The surface area to volume ratio (or surface area to fresh weight ratio) of different plant species can be used to normalize uptake rate constants for different plant species." McCrady does caution, however, that uptake rates are only part of the bioconcentration factor estimation, and is unsure of the impact of surface area and volume differences on the elimination phase constant, k2 (personnal communication, J. McCrady, US EPA, ERL-Corvallis, Corvallis, OR 97333).

Still, his recent experiments do appear to justify the use of a VG parameter since the air-to-leaf transfer parameter was developed on an air-to-whole-plant-mass basis, and his results are consistent with the assignment of 0.01 for fruits and vegetables.

An uncertain experimentally derived empirical factor described the transfer of compounds from soil to below ground vegetables, the Root Concentration Factor, RCF. An analagous uncertain parameter describes the transfer of vapor-phase dioxin-like compounds from air to above ground vegetations, the air-to-leaf transfer factor, Bvpa.

Both of these parameters are estimated as functions of the contaminant properties; both used contaminant octanol water partition coefficient, Kow, and the Bvpa also used contaminant-specific Henry's Constant, H. The Bvpa was developed in a series of experiments by Bacci, et al. (1990, 1992) using 14 different organic contaminants and azalea leaves. Adjustments to the Bvpa as formulated by Bacci were suggested by the experiments on the transfer of 2,3,7,8-TCDD to grass leaves by McCrady and Maggard (1993).

The adjustments dealt with the impact of photodegradation, which was not considered in the experimental design of Bacci, and in the different plant species used by McCrady and Maggard. Those adjustments were made for the dioxin-like compounds in this assessment. The range of log Kow for 2,3,7,8-TCDD found in the literature was 6.15 to 8.5.

An alternate value of log Kow for 2,3,7,8-TCDD would more likely be higher than lower, given the selected value of 6.64. Increasing log Kow tends to decrease below ground vegetation, by as much as an order of magnitude, while increasing above ground vegetation by as much as an order of magnitude.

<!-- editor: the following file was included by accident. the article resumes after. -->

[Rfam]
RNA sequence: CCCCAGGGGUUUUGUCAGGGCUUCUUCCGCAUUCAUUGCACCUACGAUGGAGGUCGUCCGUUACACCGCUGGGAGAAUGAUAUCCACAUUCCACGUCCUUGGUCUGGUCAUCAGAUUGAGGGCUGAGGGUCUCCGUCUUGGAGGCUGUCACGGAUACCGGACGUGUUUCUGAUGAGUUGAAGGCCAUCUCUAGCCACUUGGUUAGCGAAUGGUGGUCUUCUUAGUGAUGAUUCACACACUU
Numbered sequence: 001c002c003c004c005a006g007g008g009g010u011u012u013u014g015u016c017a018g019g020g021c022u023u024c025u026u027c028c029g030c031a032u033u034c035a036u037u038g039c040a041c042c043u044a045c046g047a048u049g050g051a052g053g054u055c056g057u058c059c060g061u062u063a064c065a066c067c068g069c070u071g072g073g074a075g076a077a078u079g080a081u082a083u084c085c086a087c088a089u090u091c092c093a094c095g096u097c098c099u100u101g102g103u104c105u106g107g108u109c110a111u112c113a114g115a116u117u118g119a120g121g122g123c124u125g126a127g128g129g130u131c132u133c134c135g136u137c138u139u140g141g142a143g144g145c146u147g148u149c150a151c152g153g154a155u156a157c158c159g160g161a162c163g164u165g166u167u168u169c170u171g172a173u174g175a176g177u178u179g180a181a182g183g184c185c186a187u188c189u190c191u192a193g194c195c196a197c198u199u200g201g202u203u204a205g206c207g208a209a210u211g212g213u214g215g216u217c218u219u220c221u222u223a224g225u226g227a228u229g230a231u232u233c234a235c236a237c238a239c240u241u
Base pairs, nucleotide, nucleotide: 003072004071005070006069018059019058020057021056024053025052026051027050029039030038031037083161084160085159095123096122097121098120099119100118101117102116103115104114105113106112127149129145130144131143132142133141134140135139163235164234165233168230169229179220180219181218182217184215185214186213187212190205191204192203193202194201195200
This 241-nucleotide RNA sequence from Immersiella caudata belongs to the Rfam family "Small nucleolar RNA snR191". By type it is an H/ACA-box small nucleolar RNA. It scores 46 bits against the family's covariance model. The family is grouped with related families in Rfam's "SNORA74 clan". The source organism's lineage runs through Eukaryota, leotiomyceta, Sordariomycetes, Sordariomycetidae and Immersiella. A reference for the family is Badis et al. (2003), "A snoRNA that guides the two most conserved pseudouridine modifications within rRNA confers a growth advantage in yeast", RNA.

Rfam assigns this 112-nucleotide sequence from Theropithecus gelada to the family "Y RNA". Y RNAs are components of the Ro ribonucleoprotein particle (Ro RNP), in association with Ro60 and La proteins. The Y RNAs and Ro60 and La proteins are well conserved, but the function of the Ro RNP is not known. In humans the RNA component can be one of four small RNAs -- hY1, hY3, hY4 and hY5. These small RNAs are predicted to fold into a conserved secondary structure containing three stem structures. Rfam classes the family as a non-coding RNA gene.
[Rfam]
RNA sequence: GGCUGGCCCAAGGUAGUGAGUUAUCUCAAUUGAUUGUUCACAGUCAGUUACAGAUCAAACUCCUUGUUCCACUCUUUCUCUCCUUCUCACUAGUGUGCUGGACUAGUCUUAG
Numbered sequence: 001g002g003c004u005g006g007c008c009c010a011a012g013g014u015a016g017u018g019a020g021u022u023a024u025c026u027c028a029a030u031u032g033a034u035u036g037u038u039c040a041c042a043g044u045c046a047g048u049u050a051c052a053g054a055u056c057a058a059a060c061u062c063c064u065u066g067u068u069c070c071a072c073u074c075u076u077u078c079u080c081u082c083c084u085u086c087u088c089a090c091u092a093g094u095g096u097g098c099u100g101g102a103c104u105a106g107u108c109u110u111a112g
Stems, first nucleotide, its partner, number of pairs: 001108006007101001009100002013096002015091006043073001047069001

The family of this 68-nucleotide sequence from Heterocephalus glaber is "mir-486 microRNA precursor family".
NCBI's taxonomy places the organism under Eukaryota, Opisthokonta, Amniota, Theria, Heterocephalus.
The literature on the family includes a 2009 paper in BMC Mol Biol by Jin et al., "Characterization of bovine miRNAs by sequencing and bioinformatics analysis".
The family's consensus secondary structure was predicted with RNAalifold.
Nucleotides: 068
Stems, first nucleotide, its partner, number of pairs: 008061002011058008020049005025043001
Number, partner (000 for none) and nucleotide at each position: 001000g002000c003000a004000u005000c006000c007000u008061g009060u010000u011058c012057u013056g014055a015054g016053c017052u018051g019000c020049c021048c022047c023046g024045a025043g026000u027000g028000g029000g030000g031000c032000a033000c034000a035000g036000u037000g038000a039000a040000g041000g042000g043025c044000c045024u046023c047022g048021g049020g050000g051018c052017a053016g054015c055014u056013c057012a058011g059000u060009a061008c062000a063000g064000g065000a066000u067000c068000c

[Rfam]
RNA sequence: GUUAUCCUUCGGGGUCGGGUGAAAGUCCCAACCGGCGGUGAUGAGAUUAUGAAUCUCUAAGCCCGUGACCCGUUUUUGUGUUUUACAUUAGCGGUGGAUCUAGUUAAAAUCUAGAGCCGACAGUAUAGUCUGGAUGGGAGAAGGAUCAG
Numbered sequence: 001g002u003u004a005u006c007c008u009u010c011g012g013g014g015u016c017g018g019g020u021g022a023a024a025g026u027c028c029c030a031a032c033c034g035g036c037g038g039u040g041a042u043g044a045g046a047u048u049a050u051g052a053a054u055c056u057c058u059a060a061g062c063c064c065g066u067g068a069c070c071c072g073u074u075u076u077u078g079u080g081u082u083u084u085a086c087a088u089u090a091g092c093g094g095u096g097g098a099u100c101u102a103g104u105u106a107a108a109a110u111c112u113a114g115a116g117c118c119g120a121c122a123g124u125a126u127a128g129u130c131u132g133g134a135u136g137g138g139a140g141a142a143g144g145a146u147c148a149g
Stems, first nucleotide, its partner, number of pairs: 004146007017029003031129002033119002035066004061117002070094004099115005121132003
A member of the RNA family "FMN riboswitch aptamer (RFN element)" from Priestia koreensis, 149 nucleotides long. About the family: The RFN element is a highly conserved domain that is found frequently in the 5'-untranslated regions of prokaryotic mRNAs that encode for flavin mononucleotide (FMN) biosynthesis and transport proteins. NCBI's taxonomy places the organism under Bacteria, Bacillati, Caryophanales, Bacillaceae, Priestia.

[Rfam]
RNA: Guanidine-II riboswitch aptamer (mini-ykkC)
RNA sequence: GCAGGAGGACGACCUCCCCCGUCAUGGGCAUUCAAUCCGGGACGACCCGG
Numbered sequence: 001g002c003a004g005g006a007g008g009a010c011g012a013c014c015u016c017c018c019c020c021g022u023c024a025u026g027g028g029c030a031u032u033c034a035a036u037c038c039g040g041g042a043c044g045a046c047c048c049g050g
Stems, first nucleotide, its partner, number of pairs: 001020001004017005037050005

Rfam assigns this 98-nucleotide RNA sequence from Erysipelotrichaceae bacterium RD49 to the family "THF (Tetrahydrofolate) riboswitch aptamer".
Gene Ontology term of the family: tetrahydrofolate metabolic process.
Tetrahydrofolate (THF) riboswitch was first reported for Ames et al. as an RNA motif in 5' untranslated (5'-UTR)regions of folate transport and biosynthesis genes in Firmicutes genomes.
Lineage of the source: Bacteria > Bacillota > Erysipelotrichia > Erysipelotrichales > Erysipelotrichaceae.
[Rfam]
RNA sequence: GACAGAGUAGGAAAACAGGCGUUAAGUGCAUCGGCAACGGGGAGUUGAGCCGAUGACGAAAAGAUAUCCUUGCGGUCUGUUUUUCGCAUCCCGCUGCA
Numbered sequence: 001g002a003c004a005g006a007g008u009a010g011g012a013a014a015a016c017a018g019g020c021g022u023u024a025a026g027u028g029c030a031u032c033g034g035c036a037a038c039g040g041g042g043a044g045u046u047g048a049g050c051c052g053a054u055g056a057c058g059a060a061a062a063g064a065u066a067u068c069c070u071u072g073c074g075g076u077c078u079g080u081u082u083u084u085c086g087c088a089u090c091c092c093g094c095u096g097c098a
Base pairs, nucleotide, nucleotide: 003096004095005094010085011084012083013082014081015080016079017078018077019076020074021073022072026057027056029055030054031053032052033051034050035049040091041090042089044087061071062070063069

6. Ingestion of Fish:

The key exposure parameter for this pathway was the fish ingestion rate. The rates assumed in the demonstration scenarios were low in comparison to estimates given for subsistence fisherman or others who live near large water bodies where fish are commercially caught.

The justification for the lower ingestion rate for demonstration purposes was that the setting demonstrated was described as rural, containing farms and non-farm residences, where the emphasis is on agriculture. A relatively small watershed with a small impacted water body was assumed. Daily ingestion rates of 1.2 (central) and 4.1 (high end) g/day were assumed, based on an assumption of 3 fish meals per year (150 g/fish meal) obtained from the water body for the central scenario and 10 fish meals per year for the high end scenario.

Other fish ingestion rates that can be considered for exposure assessments include: 6.5 g/day characterized as a national average ingestion rate for freshwater and estuarine fish and shellfish (EPA, 1984), and 30 and 140 g/day, which are described as 50th and 90th percentile rates for recreational fisherman in areas where large water bodies are present (EPA, 1989).

Other models for estimating fish concentration based on water column concentrations, rather than suspended sediment concentrations, were described in EPA (1993) and demonstrated in this assessment. Results indicated that the water column approaches would predict similar whole fish concentrations compared with the sediment concentration approaches of this assessment.

However, the various models would respond differently to changes in model parameters. For example, a bioaccumulation parameter based on whole water concentration (total contaminant, the sum of sorbed and dissolved amounts, divided by water volume) will be mostly insensitive to changes in organic carbon content of sediments. In contrast, this is a critical parameter for bioaccumulation parameters which are based on sediment concentrations (as in this assessment) or dissolved-phase water column concentrations.